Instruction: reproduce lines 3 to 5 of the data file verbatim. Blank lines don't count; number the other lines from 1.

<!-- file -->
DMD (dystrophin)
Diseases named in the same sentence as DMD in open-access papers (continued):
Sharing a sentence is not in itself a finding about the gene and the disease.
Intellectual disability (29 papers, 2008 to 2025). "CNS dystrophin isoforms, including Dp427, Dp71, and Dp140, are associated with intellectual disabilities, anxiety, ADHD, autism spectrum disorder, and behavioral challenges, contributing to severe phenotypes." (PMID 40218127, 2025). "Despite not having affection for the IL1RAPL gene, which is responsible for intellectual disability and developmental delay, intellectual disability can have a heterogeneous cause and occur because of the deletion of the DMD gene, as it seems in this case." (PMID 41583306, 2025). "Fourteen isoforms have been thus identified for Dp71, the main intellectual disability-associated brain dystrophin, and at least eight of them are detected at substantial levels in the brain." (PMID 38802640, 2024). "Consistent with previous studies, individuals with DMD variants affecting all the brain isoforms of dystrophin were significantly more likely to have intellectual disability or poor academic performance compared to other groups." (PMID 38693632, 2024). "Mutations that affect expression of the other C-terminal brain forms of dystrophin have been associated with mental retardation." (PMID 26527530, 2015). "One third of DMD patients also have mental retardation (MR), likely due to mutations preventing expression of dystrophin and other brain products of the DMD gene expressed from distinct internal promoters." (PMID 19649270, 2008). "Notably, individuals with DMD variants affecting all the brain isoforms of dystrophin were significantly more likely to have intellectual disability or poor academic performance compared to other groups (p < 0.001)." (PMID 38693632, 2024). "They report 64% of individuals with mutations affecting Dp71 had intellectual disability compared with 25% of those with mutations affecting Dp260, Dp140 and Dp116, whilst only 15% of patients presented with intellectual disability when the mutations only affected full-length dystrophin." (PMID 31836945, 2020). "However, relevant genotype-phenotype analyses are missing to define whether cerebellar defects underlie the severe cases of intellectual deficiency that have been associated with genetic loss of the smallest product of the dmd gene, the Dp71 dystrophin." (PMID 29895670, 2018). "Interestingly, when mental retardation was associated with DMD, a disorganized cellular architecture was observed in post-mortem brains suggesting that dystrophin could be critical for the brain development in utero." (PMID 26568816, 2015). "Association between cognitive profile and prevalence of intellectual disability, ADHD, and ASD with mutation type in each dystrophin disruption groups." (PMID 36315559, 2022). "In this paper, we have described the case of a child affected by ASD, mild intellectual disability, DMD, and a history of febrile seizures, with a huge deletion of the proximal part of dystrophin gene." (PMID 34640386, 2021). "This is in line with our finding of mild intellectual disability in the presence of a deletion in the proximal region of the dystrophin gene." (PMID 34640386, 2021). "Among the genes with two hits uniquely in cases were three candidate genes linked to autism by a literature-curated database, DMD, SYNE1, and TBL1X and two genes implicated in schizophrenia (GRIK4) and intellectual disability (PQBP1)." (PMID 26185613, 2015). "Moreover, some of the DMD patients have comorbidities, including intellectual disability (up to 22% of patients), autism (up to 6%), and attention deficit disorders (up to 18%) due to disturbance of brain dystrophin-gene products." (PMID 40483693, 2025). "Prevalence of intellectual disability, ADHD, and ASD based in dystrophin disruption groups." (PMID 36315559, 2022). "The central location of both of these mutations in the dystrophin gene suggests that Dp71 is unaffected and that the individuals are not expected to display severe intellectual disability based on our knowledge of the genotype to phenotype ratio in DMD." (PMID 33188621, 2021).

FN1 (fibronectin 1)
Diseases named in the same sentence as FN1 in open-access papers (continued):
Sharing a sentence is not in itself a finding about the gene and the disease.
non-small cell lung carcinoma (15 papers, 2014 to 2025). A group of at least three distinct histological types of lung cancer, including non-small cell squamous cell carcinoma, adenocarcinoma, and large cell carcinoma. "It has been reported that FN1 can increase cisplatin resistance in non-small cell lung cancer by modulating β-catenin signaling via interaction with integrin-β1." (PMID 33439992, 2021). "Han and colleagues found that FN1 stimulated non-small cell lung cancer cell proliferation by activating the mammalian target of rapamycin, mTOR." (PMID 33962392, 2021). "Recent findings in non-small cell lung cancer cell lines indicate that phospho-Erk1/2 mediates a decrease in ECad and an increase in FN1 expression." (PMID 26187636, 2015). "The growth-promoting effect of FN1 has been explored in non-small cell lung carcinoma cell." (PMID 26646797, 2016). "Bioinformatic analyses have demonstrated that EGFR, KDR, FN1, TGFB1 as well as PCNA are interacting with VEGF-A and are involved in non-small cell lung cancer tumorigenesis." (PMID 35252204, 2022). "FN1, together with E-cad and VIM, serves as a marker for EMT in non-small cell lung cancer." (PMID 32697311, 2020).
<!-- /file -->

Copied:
Sharing a sentence is not in itself a finding about the gene and the disease.
Intellectual disability (29 papers, 2008 to 2025). "CNS dystrophin isoforms, including Dp427, Dp71, and Dp140, are associated with intellectual disabilities, anxiety, ADHD, autism spectrum disorder, and behavioral challenges, contributing to severe phenotypes." (PMID 40218127, 2025). "Despite not having affection for the IL1RAPL gene, which is responsible for intellectual disability and developmental delay, intellectual disability can have a heterogeneous cause and occur because of the deletion of the DMD gene, as it seems in this case." (PMID 41583306, 2025). "Fourteen isoforms have been thus identified for Dp71, the main intellectual disability-associated brain dystrophin, and at least eight of them are detected at substantial levels in the brain." (PMID 38802640, 2024). "Consistent with previous studies, individuals with DMD variants affecting all the brain isoforms of dystrophin were significantly more likely to have intellectual disability or poor academic performance compared to other groups." (PMID 38693632, 2024). "Mutations that affect expression of the other C-terminal brain forms of dystrophin have been associated with mental retardation." (PMID 26527530, 2015). "One third of DMD patients also have mental retardation (MR), likely due to mutations preventing expression of dystrophin and other brain products of the DMD gene expressed from distinct internal promoters." (PMID 19649270, 2008). "Notably, individuals with DMD variants affecting all the brain isoforms of dystrophin were significantly more likely to have intellectual disability or poor academic performance compared to other groups (p < 0.001)." (PMID 38693632, 2024). "They report 64% of individuals with mutations affecting Dp71 had intellectual disability compared with 25% of those with mutations affecting Dp260, Dp140 and Dp116, whilst only 15% of patients presented with intellectual disability when the mutations only affected full-length dystrophin." (PMID 31836945, 2020). "However, relevant genotype-phenotype analyses are missing to define whether cerebellar defects underlie the severe cases of intellectual deficiency that have been associated with genetic loss of the smallest product of the dmd gene, the Dp71 dystrophin." (PMID 29895670, 2018). "Interestingly, when mental retardation was associated with DMD, a disorganized cellular architecture was observed in post-mortem brains suggesting that dystrophin could be critical for the brain development in utero." (PMID 26568816, 2015). "Association between cognitive profile and prevalence of intellectual disability, ADHD, and ASD with mutation type in each dystrophin disruption groups." (PMID 36315559, 2022). "In this paper, we have described the case of a child affected by ASD, mild intellectual disability, DMD, and a history of febrile seizures, with a huge deletion of the proximal part of dystrophin gene." (PMID 34640386, 2021). "This is in line with our finding of mild intellectual disability in the presence of a deletion in the proximal region of the dystrophin gene." (PMID 34640386, 2021). "Among the genes with two hits uniquely in cases were three candidate genes linked to autism by a literature-curated database, DMD, SYNE1, and TBL1X and two genes implicated in schizophrenia (GRIK4) and intellectual disability (PQBP1)." (PMID 26185613, 2015). "Moreover, some of the DMD patients have comorbidities, including intellectual disability (up to 22% of patients), autism (up to 6%), and attention deficit disorders (up to 18%) due to disturbance of brain dystrophin-gene products." (PMID 40483693, 2025). "Prevalence of intellectual disability, ADHD, and ASD based in dystrophin disruption groups." (PMID 36315559, 2022). "The central location of both of these mutations in the dystrophin gene suggests that Dp71 is unaffected and that the individuals are not expected to display severe intellectual disability based on our knowledge of the genotype to phenotype ratio in DMD." (PMID 33188621, 2021).

FN1 (fibronectin 1)